CAPE CANAVERAL, Fla. – The nation's newest weather satellite, launched less than three months ago, has a serious cooling problem that could affect the quality of its pictures.
The trouble is with the GOES-17 satellite's premier instrument for taking images of hurricanes, wildfires, volcanic eruptions and other natural calamities, the National Oceanic and Atmospheric Administration said Wednesday. The imager's infrared sensors aren't getting properly cooled.
Experts are scrambling to understand what went wrong and how to fix it. Officials expect it will take at least a few months to figure out.
"As you can imagine, doing this remotely from 22,000 miles below only looking at the on-orbit data is a challenge," said Steve Volz, head of NOAA's satellite and information service.
NOAA stresses that three other GOES satellites in orbit, including GOES-16 launched in 2016, are healthy and meeting forecasting needs. Launched in 2016 as the first in a $11 billion effort to revolutionize forecasting, GOES-16 monitors the Atlantic and East Coast. GOES-17, the second in the series, is intended to provide the same sophisticated coverage for the western U.S. and Pacific region.
Volz told reporters the trouble was discovered three weeks ago during the satellite's routine checkout in orbit. The satellite was launched by NASA on March 1 from Cape Canaveral, Florida.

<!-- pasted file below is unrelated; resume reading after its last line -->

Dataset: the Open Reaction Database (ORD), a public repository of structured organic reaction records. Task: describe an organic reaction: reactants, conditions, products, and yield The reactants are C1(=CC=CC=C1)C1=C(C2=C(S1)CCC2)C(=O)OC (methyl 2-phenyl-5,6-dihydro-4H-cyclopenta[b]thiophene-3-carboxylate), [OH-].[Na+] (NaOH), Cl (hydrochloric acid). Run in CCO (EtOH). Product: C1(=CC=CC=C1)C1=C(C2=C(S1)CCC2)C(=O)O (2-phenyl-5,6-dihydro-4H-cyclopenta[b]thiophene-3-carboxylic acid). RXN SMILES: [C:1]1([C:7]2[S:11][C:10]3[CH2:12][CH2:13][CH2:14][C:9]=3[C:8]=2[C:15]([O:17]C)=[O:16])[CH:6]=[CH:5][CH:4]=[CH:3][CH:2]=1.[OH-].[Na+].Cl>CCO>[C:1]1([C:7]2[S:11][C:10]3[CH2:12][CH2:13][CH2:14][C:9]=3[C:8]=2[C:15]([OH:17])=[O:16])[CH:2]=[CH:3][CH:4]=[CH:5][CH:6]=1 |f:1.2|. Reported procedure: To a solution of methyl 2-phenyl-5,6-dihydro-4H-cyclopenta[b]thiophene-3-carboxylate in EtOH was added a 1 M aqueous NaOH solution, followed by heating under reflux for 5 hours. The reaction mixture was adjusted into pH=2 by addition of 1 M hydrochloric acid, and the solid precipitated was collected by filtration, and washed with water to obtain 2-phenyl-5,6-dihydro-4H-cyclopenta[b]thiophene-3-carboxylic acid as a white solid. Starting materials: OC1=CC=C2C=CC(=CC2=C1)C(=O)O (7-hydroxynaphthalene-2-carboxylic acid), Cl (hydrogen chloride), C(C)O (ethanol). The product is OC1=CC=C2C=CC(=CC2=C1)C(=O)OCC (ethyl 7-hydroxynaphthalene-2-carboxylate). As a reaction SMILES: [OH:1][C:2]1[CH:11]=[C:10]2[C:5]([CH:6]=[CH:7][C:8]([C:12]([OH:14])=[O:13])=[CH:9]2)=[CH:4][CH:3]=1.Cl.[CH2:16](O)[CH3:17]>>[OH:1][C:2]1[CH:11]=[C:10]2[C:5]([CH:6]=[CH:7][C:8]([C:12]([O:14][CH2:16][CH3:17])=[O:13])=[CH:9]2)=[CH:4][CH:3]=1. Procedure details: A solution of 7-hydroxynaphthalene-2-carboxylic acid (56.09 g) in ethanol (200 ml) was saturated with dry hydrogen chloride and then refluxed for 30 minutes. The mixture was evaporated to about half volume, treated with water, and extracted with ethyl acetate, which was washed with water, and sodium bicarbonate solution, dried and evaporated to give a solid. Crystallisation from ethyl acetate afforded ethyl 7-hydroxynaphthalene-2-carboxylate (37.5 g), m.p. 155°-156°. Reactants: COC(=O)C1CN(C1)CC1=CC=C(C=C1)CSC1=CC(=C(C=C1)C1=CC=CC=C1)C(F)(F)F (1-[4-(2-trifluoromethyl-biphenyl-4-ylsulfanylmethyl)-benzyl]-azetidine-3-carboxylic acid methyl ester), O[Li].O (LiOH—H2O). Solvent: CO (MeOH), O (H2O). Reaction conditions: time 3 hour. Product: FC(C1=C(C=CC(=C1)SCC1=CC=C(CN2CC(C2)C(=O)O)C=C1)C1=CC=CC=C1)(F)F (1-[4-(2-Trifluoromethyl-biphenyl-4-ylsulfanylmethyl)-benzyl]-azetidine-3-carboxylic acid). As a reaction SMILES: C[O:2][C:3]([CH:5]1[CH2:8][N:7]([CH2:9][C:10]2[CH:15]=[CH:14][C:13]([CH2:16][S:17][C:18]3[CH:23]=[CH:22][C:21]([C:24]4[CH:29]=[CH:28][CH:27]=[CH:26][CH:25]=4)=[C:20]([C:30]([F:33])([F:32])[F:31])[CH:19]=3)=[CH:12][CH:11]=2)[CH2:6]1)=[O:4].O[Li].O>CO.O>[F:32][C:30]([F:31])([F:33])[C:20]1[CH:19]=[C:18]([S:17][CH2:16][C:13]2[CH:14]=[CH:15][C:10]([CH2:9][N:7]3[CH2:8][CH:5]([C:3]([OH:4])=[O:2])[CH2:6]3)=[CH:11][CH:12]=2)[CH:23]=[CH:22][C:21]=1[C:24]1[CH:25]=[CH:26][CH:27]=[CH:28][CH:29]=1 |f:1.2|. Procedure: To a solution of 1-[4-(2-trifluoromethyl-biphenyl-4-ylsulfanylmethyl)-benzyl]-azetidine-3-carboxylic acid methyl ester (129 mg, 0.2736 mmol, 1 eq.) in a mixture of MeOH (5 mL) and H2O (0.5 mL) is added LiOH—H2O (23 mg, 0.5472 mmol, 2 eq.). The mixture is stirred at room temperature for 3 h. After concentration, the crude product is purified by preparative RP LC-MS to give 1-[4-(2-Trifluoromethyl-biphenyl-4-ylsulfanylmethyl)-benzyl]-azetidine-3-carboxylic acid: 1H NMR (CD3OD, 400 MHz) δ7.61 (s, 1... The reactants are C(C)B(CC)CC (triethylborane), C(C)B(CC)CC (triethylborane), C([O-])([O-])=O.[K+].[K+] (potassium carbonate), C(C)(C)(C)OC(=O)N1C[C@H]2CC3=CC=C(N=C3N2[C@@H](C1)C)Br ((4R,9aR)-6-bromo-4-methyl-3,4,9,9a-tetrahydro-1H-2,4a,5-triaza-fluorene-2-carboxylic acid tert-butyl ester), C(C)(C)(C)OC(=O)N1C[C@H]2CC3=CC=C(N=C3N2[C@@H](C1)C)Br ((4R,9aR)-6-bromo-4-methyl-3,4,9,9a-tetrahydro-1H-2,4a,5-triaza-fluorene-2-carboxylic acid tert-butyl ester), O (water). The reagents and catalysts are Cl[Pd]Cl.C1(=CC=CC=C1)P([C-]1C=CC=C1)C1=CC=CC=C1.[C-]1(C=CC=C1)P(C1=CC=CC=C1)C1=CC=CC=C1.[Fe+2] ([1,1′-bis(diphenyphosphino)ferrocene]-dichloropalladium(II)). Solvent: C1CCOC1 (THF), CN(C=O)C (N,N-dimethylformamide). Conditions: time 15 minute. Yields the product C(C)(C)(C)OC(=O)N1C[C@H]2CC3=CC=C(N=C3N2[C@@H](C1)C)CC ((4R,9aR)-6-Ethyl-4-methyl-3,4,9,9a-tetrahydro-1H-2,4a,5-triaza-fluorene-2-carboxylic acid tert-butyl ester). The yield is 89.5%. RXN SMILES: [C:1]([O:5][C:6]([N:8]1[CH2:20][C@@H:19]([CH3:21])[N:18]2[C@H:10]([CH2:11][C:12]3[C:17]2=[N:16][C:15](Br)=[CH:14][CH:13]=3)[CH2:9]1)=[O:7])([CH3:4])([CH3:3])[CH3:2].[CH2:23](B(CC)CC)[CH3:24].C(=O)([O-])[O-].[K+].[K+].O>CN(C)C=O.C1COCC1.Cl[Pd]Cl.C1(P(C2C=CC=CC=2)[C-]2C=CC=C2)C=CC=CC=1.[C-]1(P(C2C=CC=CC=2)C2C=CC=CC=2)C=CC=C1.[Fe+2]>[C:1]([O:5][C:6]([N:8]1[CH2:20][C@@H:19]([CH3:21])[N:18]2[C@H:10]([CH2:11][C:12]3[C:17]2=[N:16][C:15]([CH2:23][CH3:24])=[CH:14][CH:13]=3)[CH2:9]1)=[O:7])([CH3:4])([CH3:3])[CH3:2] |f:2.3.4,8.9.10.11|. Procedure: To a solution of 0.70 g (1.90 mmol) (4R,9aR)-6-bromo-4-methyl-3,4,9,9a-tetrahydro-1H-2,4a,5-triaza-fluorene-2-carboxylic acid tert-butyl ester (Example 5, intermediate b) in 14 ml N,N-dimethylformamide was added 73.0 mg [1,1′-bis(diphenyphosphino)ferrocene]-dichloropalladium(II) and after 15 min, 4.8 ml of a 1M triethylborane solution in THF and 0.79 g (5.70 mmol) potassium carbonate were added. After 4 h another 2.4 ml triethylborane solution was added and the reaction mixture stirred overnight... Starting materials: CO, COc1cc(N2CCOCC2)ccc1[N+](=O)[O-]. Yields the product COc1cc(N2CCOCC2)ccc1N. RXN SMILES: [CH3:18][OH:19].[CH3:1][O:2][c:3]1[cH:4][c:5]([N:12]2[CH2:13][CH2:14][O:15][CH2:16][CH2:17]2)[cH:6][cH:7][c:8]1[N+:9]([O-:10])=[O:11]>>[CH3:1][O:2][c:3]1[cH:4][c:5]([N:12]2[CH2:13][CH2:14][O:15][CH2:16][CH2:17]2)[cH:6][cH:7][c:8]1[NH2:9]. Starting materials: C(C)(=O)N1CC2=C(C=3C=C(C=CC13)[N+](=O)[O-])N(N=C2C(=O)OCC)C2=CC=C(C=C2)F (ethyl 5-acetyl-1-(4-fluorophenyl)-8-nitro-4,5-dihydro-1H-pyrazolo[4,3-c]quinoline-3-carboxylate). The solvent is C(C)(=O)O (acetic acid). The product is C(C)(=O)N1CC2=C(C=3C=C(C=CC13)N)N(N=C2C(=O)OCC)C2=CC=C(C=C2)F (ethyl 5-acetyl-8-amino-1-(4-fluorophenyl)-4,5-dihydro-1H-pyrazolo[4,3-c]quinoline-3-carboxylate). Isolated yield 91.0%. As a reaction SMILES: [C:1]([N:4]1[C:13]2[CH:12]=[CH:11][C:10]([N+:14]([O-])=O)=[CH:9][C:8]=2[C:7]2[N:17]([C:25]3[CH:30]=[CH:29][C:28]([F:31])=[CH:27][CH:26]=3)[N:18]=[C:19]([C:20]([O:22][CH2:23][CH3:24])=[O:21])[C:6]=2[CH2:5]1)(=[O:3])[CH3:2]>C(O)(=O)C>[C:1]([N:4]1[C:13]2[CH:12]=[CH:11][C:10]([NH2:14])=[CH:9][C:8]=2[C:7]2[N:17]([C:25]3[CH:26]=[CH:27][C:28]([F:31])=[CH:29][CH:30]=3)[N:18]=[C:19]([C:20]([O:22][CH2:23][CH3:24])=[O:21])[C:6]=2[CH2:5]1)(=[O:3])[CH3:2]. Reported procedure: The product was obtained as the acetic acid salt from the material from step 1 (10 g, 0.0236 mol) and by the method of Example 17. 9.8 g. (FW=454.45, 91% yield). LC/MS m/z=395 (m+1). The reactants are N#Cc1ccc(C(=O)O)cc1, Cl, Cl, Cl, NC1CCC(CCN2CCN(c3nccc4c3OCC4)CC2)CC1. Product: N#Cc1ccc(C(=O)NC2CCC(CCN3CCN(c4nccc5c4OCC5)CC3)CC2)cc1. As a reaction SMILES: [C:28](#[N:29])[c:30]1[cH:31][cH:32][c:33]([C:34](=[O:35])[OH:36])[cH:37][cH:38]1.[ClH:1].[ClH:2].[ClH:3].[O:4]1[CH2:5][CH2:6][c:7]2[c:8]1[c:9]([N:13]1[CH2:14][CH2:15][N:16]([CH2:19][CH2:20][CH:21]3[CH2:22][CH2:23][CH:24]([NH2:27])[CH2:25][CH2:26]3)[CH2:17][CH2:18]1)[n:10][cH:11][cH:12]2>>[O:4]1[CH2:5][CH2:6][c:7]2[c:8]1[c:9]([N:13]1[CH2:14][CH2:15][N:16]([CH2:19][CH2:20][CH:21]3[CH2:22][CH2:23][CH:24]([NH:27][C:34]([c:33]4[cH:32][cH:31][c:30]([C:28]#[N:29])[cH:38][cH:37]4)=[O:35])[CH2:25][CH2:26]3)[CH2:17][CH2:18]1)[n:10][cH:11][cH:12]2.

"This is a serious problem," Volz said. The infrared channels "are important elements of our observing requirement, and if they are not functioning fully, it is a loss."
The problem is with 13 of the 14 channels in the infrared and near infrared, which are meant to operate at around minus 350 degrees Fahrenheit (minus 200 degrees Celsius). The imager's cooling system — which uses propolyne — is not maintaining that frigid temperature during the warmer part of each orbit, and so the channels aren't working well about half the time.
The two channels operating in the visible light are unaffected.
An identical imager on the GOES-16 satellite, launched in 2016, has been operating perfectly. So have similar imagers on a pair of Japanese weather satellites. The imagers are built by Harris Corp., based near Cape Canaveral.
GOES-16 stunned meteorologists with its astonishingly fast, crisp images of last summer's flooding from Hurricane Harvey in Houston, and then of Hurricanes Irma and Maria as the massive storms approached the Caribbean and U.S.
"We expected the same performance, and we still hope for that," Volz said.
NOAA's next satellite in the series, which would become GOES-18, isn't due to launch until 2020, but the date might be moved up if necessary, according to Volz. GOES stands for Geostationary Operational Environmental Satellite.
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